Hey, this is really good! It doesn’t beat out The Ladies of Mandrigyn as my favorite Hambly, but that’s because Mandrigyn is awesome; this is a strong second. Please ignore the cover and blurb, though, as they appear designed to fool you into thinking this is a different sort of book from what it actually is. You’d never guess that Jenny is the main character, for instance. I’m not sure why the deception, as this will be immediately obvious to anyone who opens the book.
Jenny and John are not your typical fantasy couple. She’s 37, he’s a couple years younger, and they have two young sons. John is a minor lord and renowned dragon slayer, but we first meet him knee-deep in pig muck and the dragon slaying wasn’t romantic either. Jenny is a witch, and lives apart from her family to better practice magic, but the time she’s devoted to family and community has still hindered her development of her talents. Yep, it’s family vs. career, but unusually, Jenny is far more bothered by the magical potential she’s sacrificed for love and family than the other way round.
The plot is fairly straightforward: a starry-eyed young messenger, Gareth, begs John to come kill a dragon, and the trio sets out to do so, though the ugly political situation will turn out more dangerous than the dragon itself. It is a fun plot, satisfyingly wrapped up at the end of the novel (there are sequels, but they were written many years later and apparently aren’t up to snuff). There is a bit of journeying, but it doesn’t go on too long, and if the action scenes sometimes seemed a bit drawn-out to me, I say that as someone who isn’t looking for action-based fantasy anymore.
What I do look for in fantasy are great characters, and this book has them. It is a very small cast, with only a few secondary characters in addition to Jenny, John and Gareth, but the principals are interesting, textured, and well-developed, such that it’s easy to believe these are real people. Often in fantasy novels heroics inspire no more than a shrug from me; the standard fantasy hero is courageous in such a knee-jerk, pre-programmed way that it’s hard to be moved once you’re over age 16 or so. But such is not the case in Dragonsbane: this is a mature fantasy novel (in the best sense of the word, not the “full of gore and sex” sense), with mature heroes who are heroic in a real and believable way.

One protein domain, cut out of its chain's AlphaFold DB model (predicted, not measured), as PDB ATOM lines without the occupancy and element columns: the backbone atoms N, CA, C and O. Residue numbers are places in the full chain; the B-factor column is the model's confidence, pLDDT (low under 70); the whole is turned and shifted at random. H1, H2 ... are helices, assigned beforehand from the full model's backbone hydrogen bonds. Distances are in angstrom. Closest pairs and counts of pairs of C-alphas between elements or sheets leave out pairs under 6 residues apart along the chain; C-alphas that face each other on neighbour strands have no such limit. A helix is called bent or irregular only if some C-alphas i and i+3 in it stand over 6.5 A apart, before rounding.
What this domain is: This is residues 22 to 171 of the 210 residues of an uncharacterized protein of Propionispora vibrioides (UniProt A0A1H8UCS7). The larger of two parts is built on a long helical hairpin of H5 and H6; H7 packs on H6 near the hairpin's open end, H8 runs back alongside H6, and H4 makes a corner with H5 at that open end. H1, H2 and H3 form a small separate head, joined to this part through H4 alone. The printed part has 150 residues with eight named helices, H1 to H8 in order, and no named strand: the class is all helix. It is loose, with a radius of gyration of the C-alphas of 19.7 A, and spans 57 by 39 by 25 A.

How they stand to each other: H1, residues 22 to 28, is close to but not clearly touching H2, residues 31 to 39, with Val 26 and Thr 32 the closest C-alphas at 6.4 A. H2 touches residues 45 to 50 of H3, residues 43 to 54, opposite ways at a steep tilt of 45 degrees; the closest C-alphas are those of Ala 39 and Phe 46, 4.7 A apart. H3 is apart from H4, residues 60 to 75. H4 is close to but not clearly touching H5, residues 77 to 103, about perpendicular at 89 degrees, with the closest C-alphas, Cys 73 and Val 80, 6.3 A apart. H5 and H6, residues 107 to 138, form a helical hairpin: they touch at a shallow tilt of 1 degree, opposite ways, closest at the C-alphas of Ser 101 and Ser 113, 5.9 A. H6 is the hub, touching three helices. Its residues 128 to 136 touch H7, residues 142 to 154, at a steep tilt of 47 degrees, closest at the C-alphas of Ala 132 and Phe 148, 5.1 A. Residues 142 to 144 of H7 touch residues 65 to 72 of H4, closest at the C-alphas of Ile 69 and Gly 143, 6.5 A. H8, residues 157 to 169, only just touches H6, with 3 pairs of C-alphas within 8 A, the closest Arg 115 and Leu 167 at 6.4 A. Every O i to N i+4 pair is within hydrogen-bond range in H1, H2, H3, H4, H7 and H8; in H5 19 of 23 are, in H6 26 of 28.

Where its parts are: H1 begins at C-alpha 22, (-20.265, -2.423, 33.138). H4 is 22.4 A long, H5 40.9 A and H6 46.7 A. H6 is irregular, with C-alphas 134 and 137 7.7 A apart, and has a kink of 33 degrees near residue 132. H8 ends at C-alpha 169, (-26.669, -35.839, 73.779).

Speaking of heroics, this is one of those fantasy novels that takes pains to distinguish the myth from the reality; Gareth, a lover of dragon-slaying ballads, is perhaps intended as a stand-in for the typical fantasy reader, whose illusions are shattered as the story progresses. Today, with the market swamped with “gritty” fantasy, this is nothing new, and Hambly’s use of realism for shock value may seem a bit dated. Presumably when it was published in 1985, the practicality and realism actually was subversive. But it doesn’t go over-the-top in grittiness either; the reality is more prosaic and more complex than Gareth expects, but heroism still exists. And some of the subtle commentary on fictionalization is just as relevant today. For instance, in the ballad, John rescued “maidens” from the dragon. In reality, it was a boy and a girl (though really just a boy, because the girl was already dead). This is exactly what we do in real life! I remember being shocked – shocked! – to learn that 2/3 of murder victims in the U.S. are male; in fiction it’s skewed at least as heavily the other way, because Victims Are Female.
As for the writing, in general it’s better than most fantasy, though Hambly’s sentences still sometimes trip me up. It is nicely visual, with good imagery. The point-of-view is a bit odd, though. We spend the book in Jenny’s head, but in the first couple of chapters, many of the observations are Gareth’s: the village is squalid, John is a yokel, the boys are urchins. This weirdness fades after the beginning, but there’s still the occasional description requiring familiarity with a place that Jenny doesn’t know. This too may be a result of changes in the genre; authors today stick tightly to their POV character’s head, making deviations jarring.
Overall, I really liked this book – fantasy that can be enjoyed by thinking adults, with strong, believable characters and an intriguing take on dragons. Definitely recommended.